Creative Director / Writer
giphy-6.gif

The Inertia

As a contributing writer for The Inertia, I've enjoyed the challenge of tackling topics on the periphery of surf culture. It's a site that produces thoughtful content, elevating the discussions of an already world-conscious audience. 

LINK TO MY AUTHOR PAGE

See below for a sample piece.


Rising-Sea-Levels-01.jpg

Breaking: Landlocked Americans Stoked about Rising Sea Levels

Fredericksburg, Virginia – Standing in a Dunkin' Donuts parking lot, peering over a string of chain restaurants, Billy “Mudskipper” Kelly feels hopeful. “That’s where it would peak, right there,” says Kelly, pointing at a near-vacant Popeyes. Kelly is one of many residents of the historic Civil War town in Northern Virginia who are absolutely stoked about the inevitable, disastrous sea level rise caused by global climate change. “Yeah, the boys are pretty psyched,” Kelly continues, “it’s not often that it breaks out here [160 miles from the Atlantic Ocean coastline], so we’re due.”

Though current sea level rise projections sit at about 2m by 2100—well below the 40m needed to reach Fredericksburg—Kelly finds promise with the inflammatory actions and general attitude of the new president’s administration toward the environment. “Sure, it doesn’t look too good right now, but I think we’re trending in the right direction with the White House’s unapologetic climate change denial and their suppression of the EPA.”

According to the latest opinion polls, other landlocked towns such as King of Prussia, PA, and Statesboro, GA, are equally excited by the prospect of a crippling sea level rise, recording reactions to terms like “melting ice caps” that range from moderate pleasure to extreme stoke, with some even claiming to be “frothing out of their skulls.”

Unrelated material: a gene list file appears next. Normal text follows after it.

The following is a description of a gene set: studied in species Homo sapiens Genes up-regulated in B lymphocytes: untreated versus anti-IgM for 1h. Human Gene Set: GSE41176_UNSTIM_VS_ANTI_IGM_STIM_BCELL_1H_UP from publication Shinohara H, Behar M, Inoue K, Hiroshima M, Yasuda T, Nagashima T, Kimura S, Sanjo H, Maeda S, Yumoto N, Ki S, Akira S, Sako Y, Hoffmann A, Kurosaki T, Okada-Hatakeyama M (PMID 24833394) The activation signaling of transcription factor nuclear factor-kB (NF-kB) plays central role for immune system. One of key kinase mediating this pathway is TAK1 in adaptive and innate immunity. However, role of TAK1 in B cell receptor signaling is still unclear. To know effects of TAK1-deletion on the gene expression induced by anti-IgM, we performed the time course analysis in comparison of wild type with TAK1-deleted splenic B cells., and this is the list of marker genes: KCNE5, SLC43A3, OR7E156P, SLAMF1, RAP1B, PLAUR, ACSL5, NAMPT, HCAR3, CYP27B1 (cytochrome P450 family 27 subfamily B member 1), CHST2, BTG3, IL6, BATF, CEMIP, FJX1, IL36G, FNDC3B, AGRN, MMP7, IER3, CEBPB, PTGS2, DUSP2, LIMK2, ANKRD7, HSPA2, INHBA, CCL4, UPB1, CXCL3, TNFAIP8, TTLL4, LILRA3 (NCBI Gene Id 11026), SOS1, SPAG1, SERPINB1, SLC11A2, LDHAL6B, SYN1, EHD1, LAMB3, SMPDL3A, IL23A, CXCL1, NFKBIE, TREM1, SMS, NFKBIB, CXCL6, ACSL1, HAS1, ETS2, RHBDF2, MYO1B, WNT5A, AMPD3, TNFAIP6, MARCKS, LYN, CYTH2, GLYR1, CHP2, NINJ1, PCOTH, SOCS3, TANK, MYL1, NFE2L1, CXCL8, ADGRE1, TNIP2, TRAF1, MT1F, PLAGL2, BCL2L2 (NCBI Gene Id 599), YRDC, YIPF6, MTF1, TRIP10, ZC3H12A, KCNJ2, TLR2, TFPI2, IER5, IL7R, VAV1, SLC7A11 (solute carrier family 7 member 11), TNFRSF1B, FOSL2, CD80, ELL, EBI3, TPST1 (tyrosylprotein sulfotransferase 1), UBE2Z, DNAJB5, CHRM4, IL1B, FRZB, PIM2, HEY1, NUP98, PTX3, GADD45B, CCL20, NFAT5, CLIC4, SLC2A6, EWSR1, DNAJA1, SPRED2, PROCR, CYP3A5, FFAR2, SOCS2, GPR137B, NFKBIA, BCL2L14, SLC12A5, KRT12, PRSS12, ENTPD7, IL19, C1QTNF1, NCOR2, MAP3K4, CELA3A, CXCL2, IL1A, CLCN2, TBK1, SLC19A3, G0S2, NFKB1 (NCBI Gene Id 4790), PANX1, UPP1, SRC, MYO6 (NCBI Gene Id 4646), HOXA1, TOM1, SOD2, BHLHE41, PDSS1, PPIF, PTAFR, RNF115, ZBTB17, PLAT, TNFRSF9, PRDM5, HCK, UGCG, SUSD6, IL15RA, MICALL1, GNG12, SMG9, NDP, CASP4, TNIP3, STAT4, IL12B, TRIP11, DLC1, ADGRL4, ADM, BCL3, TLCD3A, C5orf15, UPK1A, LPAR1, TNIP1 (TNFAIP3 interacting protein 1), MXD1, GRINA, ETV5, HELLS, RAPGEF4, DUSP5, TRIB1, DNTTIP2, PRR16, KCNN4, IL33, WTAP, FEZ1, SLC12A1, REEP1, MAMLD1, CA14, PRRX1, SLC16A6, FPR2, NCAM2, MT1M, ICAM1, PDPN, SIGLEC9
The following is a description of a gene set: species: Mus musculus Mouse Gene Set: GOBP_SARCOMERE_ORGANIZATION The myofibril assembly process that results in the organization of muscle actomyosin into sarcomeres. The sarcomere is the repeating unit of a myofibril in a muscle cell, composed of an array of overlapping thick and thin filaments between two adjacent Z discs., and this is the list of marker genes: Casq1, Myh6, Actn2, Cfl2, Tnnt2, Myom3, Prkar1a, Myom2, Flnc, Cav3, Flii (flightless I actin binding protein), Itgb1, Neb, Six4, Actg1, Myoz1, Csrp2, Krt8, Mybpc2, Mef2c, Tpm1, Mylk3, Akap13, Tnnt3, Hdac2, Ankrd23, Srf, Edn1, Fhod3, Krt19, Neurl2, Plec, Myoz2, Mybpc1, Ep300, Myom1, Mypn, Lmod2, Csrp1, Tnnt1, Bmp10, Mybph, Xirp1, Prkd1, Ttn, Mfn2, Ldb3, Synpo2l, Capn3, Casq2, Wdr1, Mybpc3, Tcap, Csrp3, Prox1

Kelly, who owns a small office supply store in Fredericksburg, has spent the few months since the 2016 election converting his small business into a surf shop. “I’ve been playing around with a few names, maybe something like ‘The Mudskipper Hut,’” laughs Kelly as he unboxes his latest shipment of wax and builds his new front display. “But I don’t know, I’ll probably just go with something local, like ‘Freddy’s Cove.’”

And while Kelly is concerned about the worldwide devastation that accompanies climate change, he also understands that it is a give-and-take situation. “Of course there are going to be some side effects, like the extinction of narwhals [and mass relocations leading to deadly overpopulation, the rampant spread of disease, a decimated world economy, major disruptions of almost every single natural ecosystem, extreme weather events, etc.], but dude, overhead and offshore? In Fredericksburg? Sign me up.”

“I know it’s not ideal, but I’m an optimist. And the reality is this toxic political climate is going to push global warming to an irreversible tipping point. And yes, the world is probably going to end a lot sooner than we expected. But at least I’ll get some mackin’ surf in my backyard on the way out.”